Iceland for new visitors

If you’re staying out of town (I was in an AirBnB in Hafnarfjördur about half an hour away), the bus network is efficient and pretty cheap. If you have a car, prices for parking in the city aren’t that expensive but typically only take coins and don’t always tell you how much you have to pay, so do enquire beforehand.  The wonderful thing about Reykjavik is that you can see it on foot in a morning, even allowing for hills, though most of the city is reasonably easy to manouvre.

  • Hallgrimskirkja: the biggest hill takes you to this very unique church with a unique and somewhat phallic appearance.  It contains a lot of art you certainly wouldn’t expect to see in a church over here.
  • The harbour area: this is well worth spending some time to explore. At one end is the new Harpa concert hall, with its very distinctive architecture. From there you can cross the road, turn right and walk down to the old town and where fishing vessels are moored. Around there you’ll find many restaurants and offers of boat trips. The two I did were a northern lights tour and a whale hunt on a rib – great fun but you’ll feel it with a few aching muscles afterwards!
  • Shopping: apart from the usual assortment of souvenirs, the Icelanders sell a lot of woollen products, some of which you might need if the weather turns cold. If you’re cooking for yourself there are markets and food shops around, which are mostly more expensive than the UK but definitely work trying – particularly if you like dried fish.
  • Museums: I went to several, including the national museum, the culture museum and the settlement museum – but probably best to give the penis museum a miss! They are big on Iceland’s heritage and saga tradition. The culture museum has an amazing display of ancient illuminated manuscripts, including some of the oldest in the world.
  • Art galleries: Reykjavik has an amazing assortment of great galleries, some of which demonstrate the strangeness of local art developments (eg. The display of large sculptures made from frosted teddy bears was notably creepy!) I went to several of these galleries, but you’ll find more too.
  • Architecture: the city belongs to the Nordic tradition and has some amazing older buildings, quite apart from the dazzling new buildings like Harpa.
  • Food: See here.  Great if you like incredible fresh fish, smoked lamb and lamb soup.  Whether you try fermented shark, horse and whale is up to you!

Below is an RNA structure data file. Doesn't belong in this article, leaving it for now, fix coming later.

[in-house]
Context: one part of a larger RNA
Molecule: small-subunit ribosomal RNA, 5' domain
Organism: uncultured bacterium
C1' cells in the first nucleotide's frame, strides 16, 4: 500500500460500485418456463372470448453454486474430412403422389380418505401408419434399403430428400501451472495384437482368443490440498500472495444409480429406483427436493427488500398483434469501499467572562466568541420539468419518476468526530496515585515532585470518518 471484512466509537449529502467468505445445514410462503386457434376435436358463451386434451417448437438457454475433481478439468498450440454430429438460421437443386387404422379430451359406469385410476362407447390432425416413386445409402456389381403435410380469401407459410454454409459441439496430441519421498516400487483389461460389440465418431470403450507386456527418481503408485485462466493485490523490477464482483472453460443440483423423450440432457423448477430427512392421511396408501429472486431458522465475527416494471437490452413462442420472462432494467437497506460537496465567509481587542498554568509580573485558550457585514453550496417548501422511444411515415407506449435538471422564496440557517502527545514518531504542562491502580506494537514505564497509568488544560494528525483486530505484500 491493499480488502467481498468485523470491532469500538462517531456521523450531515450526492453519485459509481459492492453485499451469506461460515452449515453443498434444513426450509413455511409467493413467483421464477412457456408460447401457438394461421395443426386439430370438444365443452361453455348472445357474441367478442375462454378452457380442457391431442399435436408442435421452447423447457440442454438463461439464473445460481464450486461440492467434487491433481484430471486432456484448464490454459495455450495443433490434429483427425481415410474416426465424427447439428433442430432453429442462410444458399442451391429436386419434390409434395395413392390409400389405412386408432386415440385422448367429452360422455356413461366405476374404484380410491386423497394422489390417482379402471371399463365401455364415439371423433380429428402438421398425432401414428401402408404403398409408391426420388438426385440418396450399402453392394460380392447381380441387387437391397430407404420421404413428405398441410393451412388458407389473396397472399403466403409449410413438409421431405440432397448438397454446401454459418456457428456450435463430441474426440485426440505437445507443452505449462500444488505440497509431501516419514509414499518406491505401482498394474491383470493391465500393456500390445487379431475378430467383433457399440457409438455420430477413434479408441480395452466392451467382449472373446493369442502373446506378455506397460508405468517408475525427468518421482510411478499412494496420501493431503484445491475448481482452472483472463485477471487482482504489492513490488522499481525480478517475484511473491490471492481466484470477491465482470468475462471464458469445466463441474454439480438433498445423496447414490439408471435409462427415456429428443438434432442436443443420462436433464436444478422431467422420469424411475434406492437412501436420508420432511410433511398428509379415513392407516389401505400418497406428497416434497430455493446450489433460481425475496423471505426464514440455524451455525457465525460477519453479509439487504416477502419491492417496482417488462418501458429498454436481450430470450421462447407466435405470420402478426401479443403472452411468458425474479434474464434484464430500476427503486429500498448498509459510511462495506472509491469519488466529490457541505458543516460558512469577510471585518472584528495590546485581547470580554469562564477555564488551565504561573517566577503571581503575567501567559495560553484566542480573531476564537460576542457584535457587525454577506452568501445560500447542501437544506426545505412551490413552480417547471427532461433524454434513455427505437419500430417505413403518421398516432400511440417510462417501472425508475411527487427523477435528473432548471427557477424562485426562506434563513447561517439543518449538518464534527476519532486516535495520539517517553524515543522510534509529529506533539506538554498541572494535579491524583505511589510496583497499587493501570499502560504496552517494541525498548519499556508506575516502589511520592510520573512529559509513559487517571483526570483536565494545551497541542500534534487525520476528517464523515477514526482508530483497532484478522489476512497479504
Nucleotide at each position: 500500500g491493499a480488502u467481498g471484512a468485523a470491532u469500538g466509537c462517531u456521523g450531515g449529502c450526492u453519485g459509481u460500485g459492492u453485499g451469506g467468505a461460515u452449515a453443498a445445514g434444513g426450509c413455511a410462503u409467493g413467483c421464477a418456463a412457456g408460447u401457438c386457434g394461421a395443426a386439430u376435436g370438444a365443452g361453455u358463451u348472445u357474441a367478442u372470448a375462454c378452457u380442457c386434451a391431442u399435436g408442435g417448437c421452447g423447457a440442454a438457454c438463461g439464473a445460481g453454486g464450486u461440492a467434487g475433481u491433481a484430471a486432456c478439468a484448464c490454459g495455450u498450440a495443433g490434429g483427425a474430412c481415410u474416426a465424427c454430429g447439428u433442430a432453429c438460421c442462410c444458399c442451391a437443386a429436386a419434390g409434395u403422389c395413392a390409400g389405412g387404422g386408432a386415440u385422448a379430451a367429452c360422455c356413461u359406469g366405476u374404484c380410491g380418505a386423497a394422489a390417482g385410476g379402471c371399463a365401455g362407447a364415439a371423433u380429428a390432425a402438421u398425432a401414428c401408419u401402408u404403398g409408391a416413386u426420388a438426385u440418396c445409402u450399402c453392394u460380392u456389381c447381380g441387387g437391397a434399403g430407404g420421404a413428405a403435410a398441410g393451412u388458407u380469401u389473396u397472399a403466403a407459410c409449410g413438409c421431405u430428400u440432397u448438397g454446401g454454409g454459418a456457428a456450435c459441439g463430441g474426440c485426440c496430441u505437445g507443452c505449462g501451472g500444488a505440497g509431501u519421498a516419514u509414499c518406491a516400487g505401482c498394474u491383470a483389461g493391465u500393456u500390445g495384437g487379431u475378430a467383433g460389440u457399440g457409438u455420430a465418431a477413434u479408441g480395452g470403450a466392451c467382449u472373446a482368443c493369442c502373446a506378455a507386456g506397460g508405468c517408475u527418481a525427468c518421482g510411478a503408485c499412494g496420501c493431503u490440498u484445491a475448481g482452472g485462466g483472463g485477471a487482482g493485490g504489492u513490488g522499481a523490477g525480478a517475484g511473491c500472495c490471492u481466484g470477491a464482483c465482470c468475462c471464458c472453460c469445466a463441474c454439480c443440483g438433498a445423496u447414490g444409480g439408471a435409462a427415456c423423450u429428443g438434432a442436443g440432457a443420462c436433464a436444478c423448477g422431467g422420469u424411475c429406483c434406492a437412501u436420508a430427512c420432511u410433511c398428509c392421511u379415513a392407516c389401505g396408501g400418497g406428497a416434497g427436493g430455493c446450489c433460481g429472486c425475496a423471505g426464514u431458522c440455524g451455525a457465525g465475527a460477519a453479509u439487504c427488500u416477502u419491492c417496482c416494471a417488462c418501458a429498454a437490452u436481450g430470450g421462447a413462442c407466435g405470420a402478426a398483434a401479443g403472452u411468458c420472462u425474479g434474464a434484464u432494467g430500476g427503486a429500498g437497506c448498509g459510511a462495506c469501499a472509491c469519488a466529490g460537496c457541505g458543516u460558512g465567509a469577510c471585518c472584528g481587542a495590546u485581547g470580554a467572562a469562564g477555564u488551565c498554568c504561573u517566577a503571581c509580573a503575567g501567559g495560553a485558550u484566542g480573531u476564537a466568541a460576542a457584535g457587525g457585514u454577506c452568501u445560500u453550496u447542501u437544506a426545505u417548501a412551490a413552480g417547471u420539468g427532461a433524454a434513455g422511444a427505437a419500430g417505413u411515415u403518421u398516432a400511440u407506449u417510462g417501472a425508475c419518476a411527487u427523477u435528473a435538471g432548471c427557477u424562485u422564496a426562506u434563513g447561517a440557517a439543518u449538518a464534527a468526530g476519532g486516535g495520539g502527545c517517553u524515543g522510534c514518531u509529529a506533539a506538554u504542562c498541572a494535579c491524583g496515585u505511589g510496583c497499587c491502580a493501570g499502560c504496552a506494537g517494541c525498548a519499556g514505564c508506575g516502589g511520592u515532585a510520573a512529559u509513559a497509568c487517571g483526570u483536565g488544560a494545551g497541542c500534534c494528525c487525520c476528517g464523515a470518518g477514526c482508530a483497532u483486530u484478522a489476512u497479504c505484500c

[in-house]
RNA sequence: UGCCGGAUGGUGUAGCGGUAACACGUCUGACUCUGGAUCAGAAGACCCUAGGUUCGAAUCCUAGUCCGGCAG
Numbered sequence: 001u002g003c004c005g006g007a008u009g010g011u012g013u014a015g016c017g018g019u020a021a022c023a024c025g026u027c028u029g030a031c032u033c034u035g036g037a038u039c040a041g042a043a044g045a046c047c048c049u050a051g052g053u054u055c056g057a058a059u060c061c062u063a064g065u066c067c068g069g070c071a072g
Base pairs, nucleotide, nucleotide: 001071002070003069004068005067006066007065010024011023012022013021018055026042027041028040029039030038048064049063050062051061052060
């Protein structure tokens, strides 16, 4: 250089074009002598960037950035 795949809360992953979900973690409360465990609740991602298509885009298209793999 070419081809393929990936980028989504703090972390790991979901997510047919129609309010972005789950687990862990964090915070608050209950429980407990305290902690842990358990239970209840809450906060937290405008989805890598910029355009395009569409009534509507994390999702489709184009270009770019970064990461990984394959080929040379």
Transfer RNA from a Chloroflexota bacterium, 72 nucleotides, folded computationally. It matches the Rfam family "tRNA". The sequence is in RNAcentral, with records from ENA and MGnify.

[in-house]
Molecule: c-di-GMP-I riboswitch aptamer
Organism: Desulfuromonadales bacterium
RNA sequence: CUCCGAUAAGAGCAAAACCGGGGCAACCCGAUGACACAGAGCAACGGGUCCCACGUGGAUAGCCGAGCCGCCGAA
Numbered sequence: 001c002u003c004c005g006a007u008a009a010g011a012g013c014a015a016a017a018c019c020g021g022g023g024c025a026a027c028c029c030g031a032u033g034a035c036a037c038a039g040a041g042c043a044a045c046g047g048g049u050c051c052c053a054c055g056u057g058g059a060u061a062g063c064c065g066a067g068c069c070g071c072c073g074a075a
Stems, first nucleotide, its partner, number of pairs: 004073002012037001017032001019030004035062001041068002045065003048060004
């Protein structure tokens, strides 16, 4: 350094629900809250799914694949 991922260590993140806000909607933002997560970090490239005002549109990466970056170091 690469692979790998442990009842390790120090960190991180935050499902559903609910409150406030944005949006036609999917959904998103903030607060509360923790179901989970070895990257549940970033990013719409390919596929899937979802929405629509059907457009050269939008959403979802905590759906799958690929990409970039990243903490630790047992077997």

• People: worth going to a bar and getting talking to a few locals. They are just slightly eccentric, sometimes crazy, but they have a wonderful outlook on life, a great sense of humour and lots of great ideas of places to go. They also all speak English, which is just as well since nobody other than Icelanders speak their native language.

Out of town trips

First thing to note is that hiring a car is essential, a SUV/4WD highly preferable, and a satnav very helpful, despite the fact that you basically have one road that goes around the entire island. The only real problem you’ll have is bad weather, particularly at night. On the Atlantic coast I hit a hail storm that started and stopped very rapidly but made driving very difficult while it lasted. Hiring vehicles is easy around Keflavik airport.

There are lots more places to visit, particularly if you want to hike inland, climb volcanos and find more of the wild nature of Iceland – of which there is much to see. However, these are a few visits definitely worth making (See my full account about Vatnajoküll and the Northern Lights here):

  • Northern lights:  you have to see the Aurora Borealis, but the trouble is that there are never any guarantees since atmospheric conditions vary and the lights have their whims. I saw it quite by chance after coming out from a restaurant on the Atlantic coast, then hurriedly stopped the car and took as many pictures as I could.  However, the northern lights cruise from Reykjavik proved fruitless.  Go out at night and keep your eyes peeled!
  • Blue Lagoon: not far from the airport is the Blue Lagoon, a man made spa using the water byproduct of the neighbouring thermal energy plant and one of Iceland’s primary visitor attractions. It’s not cheap but is an amazing experience no visitor to Iceland should miss. The restaurant is also incredible, but you can also go to the cafe to save money. You can also get massages and a range of spa treatments.
  • Golden Circle: all tours of Iceland take you on the three legs of the golden circle, which is most certainly worth a visit. It’s less than a day’s tour, but start early and take advantage of rest stops – there are not too many en route. I drove and made it to Geysir first (spectacular hot springs, though you may have to wait a while to see the biggest eruption from Strokkur geyser), Gullfoss falls next (the most spectacular of the three – not the biggest falls in the world but a crescendo of falling water in a series of steps), and Thingvellir (the site of the first parliament in the world and, in the words of my guidebook, is a “riot of geology”) last, but coach tours tend to do Thingvellir first.
  • Vatnajoküll: the biggest glacier in Europe, covering 13% of the Icelandic land mass, Vatnajoküll was quite a long drive around the south side of the island, past farming land, ravines, raging torrents, waterfalls, black volcanic landscapes, charming towns and villages and more besides. Showing nature at its most majestic I found it breathtaking in size, scale and sheer beauty. I’ve seen nothing to rival the glacier in Europe.  Follow the link above to my full description.

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